Wednesday, September 23, 2015

Santander Chocolate Covered Cacao Nibs - Sept. 23, 2015

Chocolate of the Day:

Chocolate Santander
Santander Chocolate Covered Cacao Nibs
Very Good
Weight: 1.5 oz. (42.25 g.) / 3.52 oz. (100 g.) in total package
Calories: 225 calories (estimate) for 1.5 oz. (42.45 g.) serving
Cost: $3.95 for 1 package
Purchased from: Chocosphere (online order)

Today was Day #5 of Chocolate and Colombia Theme Week.

Cocoa nibs are ground bits of cocoa beans. And fresh cacao nibs are full of aroma and flavor.

When I opened this small (100 g.) package of Chocolate Covered Cacao Nibs that I ordered from the Chocosphere website, I was greeted by the intoxicating smell of freshly baked brownies, made with cacao that had a very pleasing, well-rounded, almost nutty flavor profile.

Each small nib was coated with Santander (Colombian single origin) 53% dark chocolate and had a soft crunch.

I could eat these all day long.

Santander is the name of a department in Colombia, with fertile soil in the Yariguies Mountains, where cacao is grown. Chocolate Santander is the name of a company based in Colombia -- one of the only single origin, chocolate makers producing chocolate in-country (vs. shipping beans overseas to chocolate makers, typically in the Northern Hemisphere). Fortunately, for those in the U.S., it can also be found and ordered online.


Artisan du Chocolat - Arauca, Orinoquia region, Colombia bar - Sept. 22, 2015

Chocolate of the Day: 

Artisan du Chocolat
Arauca - Orinoquia region, Colombia bar
Good ++
Weight: 1..59 oz. (45 g.) in total bar
Calories:  239 calories (estimate) in 1 bar
Cost: $7.95 for 1 bar
Purchased from: ZombieRunner, Palo Alto, CA

Welcome to Day #4 of Chocolate and Colombia Theme Week.

Today's 72% cocoa, dark chocolate Aruaca (Colombia) bar from Artisan du Chocolat (Kent and London, U.K.) was made in Colombia and Great Britain.*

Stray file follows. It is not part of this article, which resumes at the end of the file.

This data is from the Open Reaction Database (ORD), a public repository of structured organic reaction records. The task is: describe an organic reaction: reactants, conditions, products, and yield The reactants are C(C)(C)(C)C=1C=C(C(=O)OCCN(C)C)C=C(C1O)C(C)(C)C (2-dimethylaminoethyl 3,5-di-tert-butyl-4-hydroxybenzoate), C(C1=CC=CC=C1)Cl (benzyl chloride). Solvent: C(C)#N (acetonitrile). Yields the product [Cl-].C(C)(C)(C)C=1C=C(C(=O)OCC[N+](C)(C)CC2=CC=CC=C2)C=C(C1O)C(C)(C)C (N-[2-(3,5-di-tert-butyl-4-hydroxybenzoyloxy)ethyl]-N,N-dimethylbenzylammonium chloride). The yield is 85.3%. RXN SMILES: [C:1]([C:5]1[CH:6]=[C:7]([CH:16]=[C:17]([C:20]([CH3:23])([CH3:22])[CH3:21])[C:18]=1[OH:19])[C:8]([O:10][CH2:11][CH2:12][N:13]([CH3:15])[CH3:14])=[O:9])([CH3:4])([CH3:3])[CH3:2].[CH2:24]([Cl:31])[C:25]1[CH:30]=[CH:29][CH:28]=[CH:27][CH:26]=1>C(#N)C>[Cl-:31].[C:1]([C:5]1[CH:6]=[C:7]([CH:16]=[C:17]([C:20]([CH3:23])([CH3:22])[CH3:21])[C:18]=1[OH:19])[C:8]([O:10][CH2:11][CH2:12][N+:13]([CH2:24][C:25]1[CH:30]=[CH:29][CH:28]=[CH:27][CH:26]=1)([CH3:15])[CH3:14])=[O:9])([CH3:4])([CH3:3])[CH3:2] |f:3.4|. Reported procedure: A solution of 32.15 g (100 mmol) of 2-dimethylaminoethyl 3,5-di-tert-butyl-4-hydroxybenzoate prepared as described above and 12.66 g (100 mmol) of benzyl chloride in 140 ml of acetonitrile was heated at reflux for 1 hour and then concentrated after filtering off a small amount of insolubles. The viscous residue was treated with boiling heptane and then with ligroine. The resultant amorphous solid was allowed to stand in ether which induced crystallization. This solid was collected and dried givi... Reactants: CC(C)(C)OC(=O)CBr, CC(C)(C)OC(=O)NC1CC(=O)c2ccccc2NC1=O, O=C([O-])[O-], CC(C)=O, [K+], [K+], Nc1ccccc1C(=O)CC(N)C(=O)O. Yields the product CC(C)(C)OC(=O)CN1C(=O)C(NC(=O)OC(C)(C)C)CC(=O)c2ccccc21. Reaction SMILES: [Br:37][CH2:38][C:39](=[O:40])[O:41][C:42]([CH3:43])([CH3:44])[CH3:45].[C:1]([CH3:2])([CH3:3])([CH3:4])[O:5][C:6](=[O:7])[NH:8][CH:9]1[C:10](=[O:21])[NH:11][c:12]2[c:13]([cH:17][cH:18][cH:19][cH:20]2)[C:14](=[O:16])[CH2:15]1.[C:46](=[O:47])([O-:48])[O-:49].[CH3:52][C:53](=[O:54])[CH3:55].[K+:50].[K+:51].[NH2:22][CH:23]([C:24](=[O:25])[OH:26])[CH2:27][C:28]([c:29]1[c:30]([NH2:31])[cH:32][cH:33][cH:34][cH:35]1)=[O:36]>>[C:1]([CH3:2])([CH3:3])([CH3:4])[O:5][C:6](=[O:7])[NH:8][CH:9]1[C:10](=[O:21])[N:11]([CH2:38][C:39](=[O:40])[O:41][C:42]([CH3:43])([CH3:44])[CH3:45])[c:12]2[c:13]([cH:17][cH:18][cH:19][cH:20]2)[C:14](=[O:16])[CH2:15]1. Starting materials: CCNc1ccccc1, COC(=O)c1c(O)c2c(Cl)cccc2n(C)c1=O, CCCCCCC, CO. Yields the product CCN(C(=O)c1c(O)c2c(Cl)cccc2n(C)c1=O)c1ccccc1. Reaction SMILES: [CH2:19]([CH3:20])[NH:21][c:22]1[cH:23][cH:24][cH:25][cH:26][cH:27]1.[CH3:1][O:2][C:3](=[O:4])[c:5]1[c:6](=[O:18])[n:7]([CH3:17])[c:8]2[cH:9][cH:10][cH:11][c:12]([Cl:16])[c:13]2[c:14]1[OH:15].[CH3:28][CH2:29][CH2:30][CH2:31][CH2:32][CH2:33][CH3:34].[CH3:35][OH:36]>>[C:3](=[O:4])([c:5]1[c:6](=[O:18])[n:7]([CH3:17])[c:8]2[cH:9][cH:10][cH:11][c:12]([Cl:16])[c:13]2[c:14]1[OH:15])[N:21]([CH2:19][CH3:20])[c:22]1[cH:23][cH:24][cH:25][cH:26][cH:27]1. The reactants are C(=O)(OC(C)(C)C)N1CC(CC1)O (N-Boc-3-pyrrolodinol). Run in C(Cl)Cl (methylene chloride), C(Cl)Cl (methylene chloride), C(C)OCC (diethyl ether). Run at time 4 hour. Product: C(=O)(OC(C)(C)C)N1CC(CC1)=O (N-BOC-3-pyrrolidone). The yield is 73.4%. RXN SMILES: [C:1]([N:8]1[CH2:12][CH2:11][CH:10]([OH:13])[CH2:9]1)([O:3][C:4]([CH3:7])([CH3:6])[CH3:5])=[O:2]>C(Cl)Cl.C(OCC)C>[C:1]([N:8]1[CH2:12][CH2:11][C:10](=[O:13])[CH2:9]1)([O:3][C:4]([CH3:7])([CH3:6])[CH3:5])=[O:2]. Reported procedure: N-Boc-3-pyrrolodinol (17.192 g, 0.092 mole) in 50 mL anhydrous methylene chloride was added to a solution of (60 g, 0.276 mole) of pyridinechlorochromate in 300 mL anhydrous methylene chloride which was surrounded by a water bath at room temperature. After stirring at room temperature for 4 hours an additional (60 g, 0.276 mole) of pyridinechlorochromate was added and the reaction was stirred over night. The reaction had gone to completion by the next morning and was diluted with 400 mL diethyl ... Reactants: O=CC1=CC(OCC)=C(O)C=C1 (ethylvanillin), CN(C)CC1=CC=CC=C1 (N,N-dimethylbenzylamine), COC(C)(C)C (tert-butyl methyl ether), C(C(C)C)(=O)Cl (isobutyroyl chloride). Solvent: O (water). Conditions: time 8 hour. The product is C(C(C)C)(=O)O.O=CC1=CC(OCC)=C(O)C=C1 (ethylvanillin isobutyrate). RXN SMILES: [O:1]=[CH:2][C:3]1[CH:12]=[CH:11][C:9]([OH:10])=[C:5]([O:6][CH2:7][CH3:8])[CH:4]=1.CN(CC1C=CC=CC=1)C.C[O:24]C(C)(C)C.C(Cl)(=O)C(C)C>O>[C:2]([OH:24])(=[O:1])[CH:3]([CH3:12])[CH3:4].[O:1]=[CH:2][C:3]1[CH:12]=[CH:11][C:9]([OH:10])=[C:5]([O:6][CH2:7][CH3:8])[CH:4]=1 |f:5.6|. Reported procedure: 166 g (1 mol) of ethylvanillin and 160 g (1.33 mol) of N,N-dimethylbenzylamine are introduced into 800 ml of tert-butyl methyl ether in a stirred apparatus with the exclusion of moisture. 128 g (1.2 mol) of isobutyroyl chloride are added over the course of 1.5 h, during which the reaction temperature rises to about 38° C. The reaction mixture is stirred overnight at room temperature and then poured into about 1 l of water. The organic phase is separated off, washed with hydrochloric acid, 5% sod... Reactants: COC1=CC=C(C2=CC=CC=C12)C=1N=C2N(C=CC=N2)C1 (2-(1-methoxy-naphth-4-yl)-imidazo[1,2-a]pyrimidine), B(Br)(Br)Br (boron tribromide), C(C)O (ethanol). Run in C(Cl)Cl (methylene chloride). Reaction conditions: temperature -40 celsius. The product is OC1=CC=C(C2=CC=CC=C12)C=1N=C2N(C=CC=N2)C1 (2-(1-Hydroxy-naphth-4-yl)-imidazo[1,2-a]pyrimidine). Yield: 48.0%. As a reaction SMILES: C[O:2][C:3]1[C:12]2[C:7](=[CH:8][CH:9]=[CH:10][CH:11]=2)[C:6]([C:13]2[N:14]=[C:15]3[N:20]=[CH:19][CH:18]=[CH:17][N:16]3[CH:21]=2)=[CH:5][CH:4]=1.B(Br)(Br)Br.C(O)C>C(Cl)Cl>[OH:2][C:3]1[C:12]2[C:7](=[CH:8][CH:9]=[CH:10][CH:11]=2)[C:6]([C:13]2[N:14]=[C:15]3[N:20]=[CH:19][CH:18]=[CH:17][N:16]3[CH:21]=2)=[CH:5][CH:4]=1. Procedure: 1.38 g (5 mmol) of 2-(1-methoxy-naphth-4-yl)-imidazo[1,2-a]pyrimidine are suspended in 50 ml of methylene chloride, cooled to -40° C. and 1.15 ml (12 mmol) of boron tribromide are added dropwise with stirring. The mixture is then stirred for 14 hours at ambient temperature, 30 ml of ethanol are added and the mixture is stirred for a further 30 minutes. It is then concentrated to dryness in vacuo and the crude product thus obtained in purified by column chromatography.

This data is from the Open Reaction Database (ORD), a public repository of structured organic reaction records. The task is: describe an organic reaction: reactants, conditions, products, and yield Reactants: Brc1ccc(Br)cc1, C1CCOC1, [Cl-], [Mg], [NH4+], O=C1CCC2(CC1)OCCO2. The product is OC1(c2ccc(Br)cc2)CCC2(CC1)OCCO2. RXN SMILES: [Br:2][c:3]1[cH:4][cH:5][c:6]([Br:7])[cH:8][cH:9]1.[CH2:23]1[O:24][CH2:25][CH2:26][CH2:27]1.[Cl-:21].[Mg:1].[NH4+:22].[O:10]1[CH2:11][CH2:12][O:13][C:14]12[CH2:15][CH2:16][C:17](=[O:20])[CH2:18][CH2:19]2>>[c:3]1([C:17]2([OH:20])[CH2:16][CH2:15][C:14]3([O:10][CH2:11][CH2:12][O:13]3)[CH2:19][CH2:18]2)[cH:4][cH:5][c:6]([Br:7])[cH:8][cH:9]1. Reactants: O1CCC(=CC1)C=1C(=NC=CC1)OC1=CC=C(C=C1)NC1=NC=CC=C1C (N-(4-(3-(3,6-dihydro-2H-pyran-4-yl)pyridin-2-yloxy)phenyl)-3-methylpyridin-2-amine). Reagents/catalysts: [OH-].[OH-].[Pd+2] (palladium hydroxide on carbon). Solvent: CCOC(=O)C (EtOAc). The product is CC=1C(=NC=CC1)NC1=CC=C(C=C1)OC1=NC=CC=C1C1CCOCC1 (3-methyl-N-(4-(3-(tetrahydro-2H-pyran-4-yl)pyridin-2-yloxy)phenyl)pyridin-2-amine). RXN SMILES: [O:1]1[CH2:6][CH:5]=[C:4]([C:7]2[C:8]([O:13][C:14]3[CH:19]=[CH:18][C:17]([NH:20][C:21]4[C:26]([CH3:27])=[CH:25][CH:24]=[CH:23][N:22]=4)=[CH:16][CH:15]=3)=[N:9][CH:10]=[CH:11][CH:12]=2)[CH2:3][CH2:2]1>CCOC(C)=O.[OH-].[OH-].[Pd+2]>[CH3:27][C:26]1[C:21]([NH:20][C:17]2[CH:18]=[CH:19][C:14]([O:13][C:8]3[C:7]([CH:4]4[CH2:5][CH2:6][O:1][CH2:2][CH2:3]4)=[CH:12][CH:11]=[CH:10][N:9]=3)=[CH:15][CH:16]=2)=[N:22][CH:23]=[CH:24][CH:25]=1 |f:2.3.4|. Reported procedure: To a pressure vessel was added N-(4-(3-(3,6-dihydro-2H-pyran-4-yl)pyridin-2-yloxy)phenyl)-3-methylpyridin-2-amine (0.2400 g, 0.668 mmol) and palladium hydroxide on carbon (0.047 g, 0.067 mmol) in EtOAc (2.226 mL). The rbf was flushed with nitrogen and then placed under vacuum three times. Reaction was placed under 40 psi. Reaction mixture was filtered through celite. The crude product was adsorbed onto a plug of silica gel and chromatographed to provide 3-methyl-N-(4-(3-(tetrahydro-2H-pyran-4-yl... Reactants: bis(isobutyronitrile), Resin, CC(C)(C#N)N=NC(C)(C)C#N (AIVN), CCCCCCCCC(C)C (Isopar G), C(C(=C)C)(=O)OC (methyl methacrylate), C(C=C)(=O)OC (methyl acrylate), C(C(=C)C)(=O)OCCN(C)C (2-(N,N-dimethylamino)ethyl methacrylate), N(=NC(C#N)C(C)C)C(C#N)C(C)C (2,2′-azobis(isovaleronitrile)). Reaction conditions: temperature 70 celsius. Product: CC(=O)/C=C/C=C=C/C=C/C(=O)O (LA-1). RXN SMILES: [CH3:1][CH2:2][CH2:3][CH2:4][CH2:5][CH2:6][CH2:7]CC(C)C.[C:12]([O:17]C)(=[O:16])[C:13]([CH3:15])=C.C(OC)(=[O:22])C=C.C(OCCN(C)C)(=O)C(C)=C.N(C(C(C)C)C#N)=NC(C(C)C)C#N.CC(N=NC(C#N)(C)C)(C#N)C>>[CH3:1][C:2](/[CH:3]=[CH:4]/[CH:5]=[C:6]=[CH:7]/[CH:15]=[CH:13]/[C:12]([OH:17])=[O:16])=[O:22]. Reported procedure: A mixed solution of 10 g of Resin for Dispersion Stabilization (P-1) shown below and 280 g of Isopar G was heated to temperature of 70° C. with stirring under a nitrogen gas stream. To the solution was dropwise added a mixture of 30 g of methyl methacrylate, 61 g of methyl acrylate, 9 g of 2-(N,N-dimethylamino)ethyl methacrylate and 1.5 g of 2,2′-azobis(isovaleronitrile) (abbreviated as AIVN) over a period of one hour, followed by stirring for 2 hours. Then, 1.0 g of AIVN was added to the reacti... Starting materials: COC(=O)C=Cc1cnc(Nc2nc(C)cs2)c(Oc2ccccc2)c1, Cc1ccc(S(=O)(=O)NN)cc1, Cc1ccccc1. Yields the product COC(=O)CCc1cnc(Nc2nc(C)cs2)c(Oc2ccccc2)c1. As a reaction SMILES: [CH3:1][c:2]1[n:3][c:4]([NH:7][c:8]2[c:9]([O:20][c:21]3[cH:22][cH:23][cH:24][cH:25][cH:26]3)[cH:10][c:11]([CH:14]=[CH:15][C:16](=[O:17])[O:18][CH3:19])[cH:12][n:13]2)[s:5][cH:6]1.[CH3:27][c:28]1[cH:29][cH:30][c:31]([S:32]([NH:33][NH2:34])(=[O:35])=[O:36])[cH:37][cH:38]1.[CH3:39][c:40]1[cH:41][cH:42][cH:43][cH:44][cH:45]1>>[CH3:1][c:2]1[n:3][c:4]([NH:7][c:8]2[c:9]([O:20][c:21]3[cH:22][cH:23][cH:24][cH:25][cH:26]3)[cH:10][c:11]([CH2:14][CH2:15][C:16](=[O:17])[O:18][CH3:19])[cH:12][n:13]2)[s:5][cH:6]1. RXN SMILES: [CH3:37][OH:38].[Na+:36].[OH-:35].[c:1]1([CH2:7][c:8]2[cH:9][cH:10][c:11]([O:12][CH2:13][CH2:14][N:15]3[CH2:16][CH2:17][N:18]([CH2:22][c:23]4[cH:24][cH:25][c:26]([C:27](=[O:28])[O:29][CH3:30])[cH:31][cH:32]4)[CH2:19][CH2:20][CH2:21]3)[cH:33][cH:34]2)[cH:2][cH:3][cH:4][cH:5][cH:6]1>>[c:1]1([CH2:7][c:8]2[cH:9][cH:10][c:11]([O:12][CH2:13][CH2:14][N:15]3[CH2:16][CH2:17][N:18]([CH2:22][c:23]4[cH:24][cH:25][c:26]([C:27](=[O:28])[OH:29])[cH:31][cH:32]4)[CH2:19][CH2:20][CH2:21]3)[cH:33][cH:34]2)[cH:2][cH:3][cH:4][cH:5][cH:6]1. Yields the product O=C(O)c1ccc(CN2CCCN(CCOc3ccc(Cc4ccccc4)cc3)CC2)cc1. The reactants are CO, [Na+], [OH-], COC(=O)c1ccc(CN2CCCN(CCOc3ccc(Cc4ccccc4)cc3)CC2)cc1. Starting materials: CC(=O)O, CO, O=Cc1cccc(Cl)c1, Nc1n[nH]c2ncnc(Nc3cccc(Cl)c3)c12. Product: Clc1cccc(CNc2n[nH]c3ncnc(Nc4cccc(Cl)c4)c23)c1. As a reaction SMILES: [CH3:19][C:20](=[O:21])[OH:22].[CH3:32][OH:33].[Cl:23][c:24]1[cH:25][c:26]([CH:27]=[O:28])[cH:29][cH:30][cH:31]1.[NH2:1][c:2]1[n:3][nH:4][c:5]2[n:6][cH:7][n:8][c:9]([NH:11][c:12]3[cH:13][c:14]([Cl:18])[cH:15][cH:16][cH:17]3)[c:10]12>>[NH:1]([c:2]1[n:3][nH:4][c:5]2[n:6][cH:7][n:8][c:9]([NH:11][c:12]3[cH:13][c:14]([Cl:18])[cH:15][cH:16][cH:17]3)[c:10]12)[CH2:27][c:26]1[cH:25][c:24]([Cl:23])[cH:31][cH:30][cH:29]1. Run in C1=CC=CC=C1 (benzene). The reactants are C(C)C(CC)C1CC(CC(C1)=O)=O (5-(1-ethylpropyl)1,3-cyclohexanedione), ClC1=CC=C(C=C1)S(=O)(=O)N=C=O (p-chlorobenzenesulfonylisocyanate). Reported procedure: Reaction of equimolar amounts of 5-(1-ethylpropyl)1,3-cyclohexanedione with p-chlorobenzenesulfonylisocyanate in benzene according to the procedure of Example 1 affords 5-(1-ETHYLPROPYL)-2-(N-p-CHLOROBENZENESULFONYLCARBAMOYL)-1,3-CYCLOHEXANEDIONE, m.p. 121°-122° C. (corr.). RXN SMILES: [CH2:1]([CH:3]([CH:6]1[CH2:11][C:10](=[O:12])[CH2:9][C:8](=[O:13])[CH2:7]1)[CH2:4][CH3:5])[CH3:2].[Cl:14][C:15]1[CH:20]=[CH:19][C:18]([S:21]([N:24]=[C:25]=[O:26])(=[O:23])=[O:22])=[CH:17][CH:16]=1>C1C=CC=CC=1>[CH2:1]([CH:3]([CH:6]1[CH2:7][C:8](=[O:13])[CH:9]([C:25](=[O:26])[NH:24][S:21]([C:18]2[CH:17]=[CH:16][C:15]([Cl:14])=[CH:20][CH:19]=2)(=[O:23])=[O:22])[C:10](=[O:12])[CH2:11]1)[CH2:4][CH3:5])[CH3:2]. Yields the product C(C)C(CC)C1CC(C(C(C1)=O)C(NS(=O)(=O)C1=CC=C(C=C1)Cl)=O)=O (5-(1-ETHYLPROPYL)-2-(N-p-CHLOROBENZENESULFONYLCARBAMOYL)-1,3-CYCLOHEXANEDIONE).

This Limited Edition single origin bar came with quite a bit of information (via Gerard's Notes, printed on the back of the attractive gold packaging) about its origin.

For example, "Arauca is a department of Colombia shaped by the Casanare and Meta rivers and located in the extreme north of the Orinoco region, bordering Venezuela." Beans from Trinitario hybrid cacao, that apparently have maintained some fine flavor, heritage Criollo cacao characteristics, were used to make the bar.

The chocolate was interesting and flavorful, with a honey-like sweetness; that is, it had a sweeter (almost nutty) flavor than I associated with many 72% dark chocolate bars. I got a quick hit of red fruit/berry flavor, followed by a pause, then a slight earthy note at the end.

*The common practice is to ship fermented, dried cacao beans from the growing country to chocolate makers in the Northern Hemisphere, who make the chocolate bars (involving many steps, such as conching, refining and tempering of chocolate) in their factory. This bar was produced in Bogota, Colombia, by Casa Luker (a family-owned Colombian company). It was nice to see this alliance and credit given to work being done in the country of origin. 




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